Page last updated at 23:07 GMT, Monday, 12 October 2009 00:07 UK

NHS 'failing to support carers'

Elderly man and carer
There are an estimated 6m carers in the country

The National Health Service in England is failing to invest in sorely needed services for carers, campaigners say.

Data uncovered by two charities suggested just £10m of the extra £50m earmarked for support services was being spent this year.

The money was promised by the government to help fund services such as respite care and counselling.

The Princess Royal Trust for Carers and Crossroads Care said the results of the poll of 130 NHS trusts were alarming.

There are 6m carers in the country, 1.5m of whom spend more than 50 hours a week looking after relatives.

Once again, the recognition of carers and their significant contribution is not seen as a priority
Carole Cochrane, of The Princess Royal Trust for Carers

Ministers last year acknowledged the role they were playing when they promised an extra £150m for support services.

But instead of ring-fencing the money, the government merely asked primary care trusts to set aside £50m this financial year and £100m during 2010-11 from the annual increases in the health budget.

To see whether the funds were getting through to the frontline, the two charities, which provide support services to carers, requested spending data under the Freedom of Information Act.

They received responses from 130 of the 152 trusts in England showing that 80% of the funds were not being or were not due to be spent this year.

Carole Cochrane, chief executive at The Princess Royal Trust for Carers, said: "We are alarmed and disappointed at these research findings.

"Once again, the recognition of carers and their significant contribution is not seen as a priority."

'Crisis point'

And Anne Roberts, chief executive at Crossroads Care, added: "Carers need support.

"Without a break they can often reach crisis point, where their own physical and mental health deteriorates.

"When carers reach this point, trusts will have to provide additional support at additional cost, so failure to provide carers' breaks is short-sighted."

Liberal Democrat health spokesman Norman Lamb said: "The government should be ashamed of its failure to provide the help they promised to carers.

"Many people across the country are in desperate need of this support."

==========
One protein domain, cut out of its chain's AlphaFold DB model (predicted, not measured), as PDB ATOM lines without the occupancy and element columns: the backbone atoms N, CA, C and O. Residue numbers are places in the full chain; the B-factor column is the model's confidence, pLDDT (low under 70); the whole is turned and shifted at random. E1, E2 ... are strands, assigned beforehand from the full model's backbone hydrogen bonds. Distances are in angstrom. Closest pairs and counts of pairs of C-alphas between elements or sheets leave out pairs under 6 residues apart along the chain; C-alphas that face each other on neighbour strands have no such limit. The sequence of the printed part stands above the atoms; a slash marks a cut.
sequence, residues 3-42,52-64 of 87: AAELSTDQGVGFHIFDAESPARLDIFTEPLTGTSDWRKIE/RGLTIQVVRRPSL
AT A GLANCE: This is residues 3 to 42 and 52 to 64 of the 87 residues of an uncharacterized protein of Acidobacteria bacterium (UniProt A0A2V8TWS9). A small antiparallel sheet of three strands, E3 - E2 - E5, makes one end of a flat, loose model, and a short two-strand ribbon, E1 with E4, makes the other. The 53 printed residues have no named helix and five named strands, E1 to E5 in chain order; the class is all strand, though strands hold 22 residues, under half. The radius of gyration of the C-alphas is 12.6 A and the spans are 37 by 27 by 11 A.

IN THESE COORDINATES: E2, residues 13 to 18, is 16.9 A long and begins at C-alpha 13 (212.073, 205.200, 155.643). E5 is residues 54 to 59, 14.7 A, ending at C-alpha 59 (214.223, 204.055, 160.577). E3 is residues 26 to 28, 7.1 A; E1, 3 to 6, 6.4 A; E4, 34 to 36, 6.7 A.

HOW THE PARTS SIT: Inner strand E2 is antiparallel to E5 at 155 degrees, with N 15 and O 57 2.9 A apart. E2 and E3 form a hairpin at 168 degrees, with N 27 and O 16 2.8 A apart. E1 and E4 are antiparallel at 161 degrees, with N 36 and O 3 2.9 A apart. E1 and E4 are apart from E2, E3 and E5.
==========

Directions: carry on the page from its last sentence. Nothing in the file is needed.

And shadow health minister Stephen O'Brien added: "It is disappointing that the government, despite pledging more money to help carers, has not seen it through to the frontline."

But care services minister Phil Hope said the government was working with care charities and the NHS to ensure money was spent in the most effective way.

"Supporting carers has always been a high priority for this government."

Below is a selection of comments you have sent in regarding the issues in this story.

I have been looking after my father since 1999. When he had a stroke I moved into his house to look after him. I work full time and every spare moment is spent looking after my father, running up and down stairs, cooking and seeing to all his physical and emotional needs. I don't have holidays or breaks, because I work I am not registered as a carer. There must be many people like me, it is exhausting and has affected my health which is slowly going down hill. I can't afford to work part time or give up my job so I struggle through. I get no help from anyone including my family, as for them it's out of sight out of mind, and the same with social services.
Mary, UK

My wife and I are both in our seventies, we care for our 46-year-old daughter who has mental health issues and a learning disability. She would like to live independently, with back up help, but we are unable to get any help with funding or help with accommodation. It would seem that we look after her too well at home. We were actually told that if we made her homeless, then help would have to be made available.
Barry, England

I am now a pensioner with diabetes and although I do not need a carer right now I know I will in the future. With the growing aging population we need more trained carers and volunteers to help. This is very important.
S Kelsall, London

I am the sole full time carer for my husband - who lives with bi-polar disorder - and to hear reports that the NHS is holding back on spending a huge £40m earmarked for supporting carers has shocked and sickened me to the stomach. I love my husband dearly, but working full time, caring for two small children and being his sole carer isn't an easy life to live. I'm sure every carer in the UK would agree with me that we need all the help we can get. Carers are often the unsung heroes that take on the role due to their love of a family member or friend - easing NHS resources.
Joanne, London

I have been a carer for the last seven years, and haven't had one bit of help, and what works out to be 50p an hour as I care 24/7 is down right disgusting.
Darren, Bude, UK

I have only been a carer for 11 months and find the amount of bureaucracy terribly frustrating. It can be just as big an emotional drain as caring is. My 77- year-old mother is totally dependant, more help with physio and occupational therapy to help to keep her stimulated would be a God send. Funding to keep physio support for cases like ours is not enough.
Julie, Lancashire

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